Having noted some strengths of Westfall’s work, it is necessary to conclude by considering some of the weaknesses of the work. First, while one can appreciate Westfall’s attempts to reconstruct the background of Paul’s letters, she often allows her reconstructions, rather than the immediate context of the passage, to guide her interpretation. Such examples of mirror reading are found in the way that Westfall reads 1 Corinthians 11:2-16. By reconstructing a cultural background for veiling, Westfall attempts to flip the traditional understanding of the passage on its head. However, as other reviewers have pointed out, the context of 1 Corinthians 11 does not seem to support the idea that men were instructing women to unveil their heads as an expression of their sexual availability. Instead, the immediate context suggests the presence of different gender roles in the church. Specifically, Paul instructed the church about veiling in the corporate gathering to reflect an order of relationship between men and women in the context of the ministries of “praying and prophesying.”

Another example of allowing reconstruction to dictate her interpretation can be found in the way that she attempts to redefine the purpose of 1 Timothy. By reading 1 Timothy as a personal letter bent on stamping out a particular heresy that was being propagated by women in Ephesus, Westfall avoids the enduring relevance of Paul’s command for women “not to teach or exercise authority over a man.” If Paul was only dealing with a particular group of women at a particular time, then the instruction could be deemed time-sensitive with a cultural and contextual expiration date. Even if one granted that Paul was attempting to help Timothy deal with false teachers in Ephesus, Westfall still misses Paul’s explicit statements in 1 Timothy 3:14-15 and 1 Timothy 4:6-16 about the purpose of his letter. When these statements are coupled with the qualifications and responsibilities of leaders in the church, it would appear that Paul intended the content of this personal letter to be normative for his churches, making it harder to relegate Paul’s prohibition to women regarding teaching and authority in the church.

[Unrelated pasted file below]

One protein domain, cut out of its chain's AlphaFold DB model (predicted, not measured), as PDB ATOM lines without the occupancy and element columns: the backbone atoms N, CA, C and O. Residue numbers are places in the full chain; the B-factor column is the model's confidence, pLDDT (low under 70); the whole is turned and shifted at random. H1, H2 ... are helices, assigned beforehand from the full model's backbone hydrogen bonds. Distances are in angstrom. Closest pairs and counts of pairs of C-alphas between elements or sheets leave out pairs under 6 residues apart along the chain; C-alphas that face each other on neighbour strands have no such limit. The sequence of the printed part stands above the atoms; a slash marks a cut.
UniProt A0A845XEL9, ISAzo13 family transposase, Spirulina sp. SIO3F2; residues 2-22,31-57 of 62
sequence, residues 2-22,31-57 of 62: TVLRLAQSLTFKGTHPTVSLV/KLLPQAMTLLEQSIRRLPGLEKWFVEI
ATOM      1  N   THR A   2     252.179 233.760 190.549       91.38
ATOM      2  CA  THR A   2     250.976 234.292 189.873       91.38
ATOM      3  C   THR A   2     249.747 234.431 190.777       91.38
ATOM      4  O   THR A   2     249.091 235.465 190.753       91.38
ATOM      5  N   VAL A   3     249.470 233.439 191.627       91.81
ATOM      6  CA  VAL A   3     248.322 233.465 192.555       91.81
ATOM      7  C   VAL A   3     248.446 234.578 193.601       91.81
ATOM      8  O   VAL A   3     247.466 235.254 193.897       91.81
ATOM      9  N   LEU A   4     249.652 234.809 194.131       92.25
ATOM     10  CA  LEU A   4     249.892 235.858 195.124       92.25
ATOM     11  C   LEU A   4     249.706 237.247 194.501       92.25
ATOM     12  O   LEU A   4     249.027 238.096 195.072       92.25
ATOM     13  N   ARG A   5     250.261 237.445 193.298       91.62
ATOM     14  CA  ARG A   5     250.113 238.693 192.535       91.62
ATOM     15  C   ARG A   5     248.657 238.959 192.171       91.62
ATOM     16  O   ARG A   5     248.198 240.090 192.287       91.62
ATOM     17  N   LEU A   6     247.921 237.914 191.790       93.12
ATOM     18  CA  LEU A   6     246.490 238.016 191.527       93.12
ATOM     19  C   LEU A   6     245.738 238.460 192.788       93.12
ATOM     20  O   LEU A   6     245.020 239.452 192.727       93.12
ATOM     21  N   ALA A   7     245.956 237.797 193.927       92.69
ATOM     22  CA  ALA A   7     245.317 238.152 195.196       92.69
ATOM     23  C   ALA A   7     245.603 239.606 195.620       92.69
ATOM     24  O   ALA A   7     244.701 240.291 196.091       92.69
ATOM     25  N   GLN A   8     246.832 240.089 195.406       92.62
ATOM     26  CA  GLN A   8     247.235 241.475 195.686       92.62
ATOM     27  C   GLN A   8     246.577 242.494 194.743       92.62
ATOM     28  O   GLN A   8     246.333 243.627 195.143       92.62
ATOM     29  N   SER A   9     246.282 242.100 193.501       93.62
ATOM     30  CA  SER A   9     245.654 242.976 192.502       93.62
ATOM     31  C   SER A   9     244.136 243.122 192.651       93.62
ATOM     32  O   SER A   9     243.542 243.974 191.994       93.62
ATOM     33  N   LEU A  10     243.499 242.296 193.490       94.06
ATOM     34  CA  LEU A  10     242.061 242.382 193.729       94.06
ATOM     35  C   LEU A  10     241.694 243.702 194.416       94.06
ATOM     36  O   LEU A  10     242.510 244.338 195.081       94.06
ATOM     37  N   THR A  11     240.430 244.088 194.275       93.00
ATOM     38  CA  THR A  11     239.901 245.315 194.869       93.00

As a final note of critique, Westfall fails to demonstrate why authentein in 1 Timothy 2:12 should be taken negatively instead of positively. In comparison to Al Wolters’ chapter, “The Meaning of Αὐθεντέω” in Women in the Church: An Analysis and Application of 1 Timothy 2:9-15, Westfall does not demonstrate equal concern for her understanding of authentein. Wolters’ argument for understanding authentein as having predominately positive or neutral connotations provides a devastating blow to the foundation of Westfall’s thesis. If Wolters is right, then Westfall’s argument for taking authentein negatively (acting in a domineering way) instead of positively (having authority over) falls apart. Yet, even if Westfall is right about authentein having negative connotations, she fails to demonstrate how the term should be understood in relationship to didaskein (to teach) or provide an equally compelling rebuttal to Andreas Köstenberger’s argument in his chapter, “A Complex Sentence: The Syntax of 1 Timothy 2:12,” in Women in the Church. In sum, Westfall’s work on 1 Timothy 2:11-15 is the weakest link in her argument for a re-reading of the apostle Paul’s vision for men and women in Christ.

Conclusion

While Westfall’s work has undoubtedly made a genuine contribution to Pauline scholarship on the topic of gender, she failed to demonstrate definitively that the apostle Paul was subverting “traditional” positions on gender. Even if Westfall’s work ultimately fails to convince her audience to re-read the apostle Paul on gender, the work still demonstrates the significance of cultural studies for biblical interpretation and ethics. Even readers who disagree will benefit immensely from her work in multiple areas. Even in disagreement, Westfall’s work should be commended for its rigor and ambition to interpret the gender passages in Paul’s writing in a way that takes the text of Scripture seriously.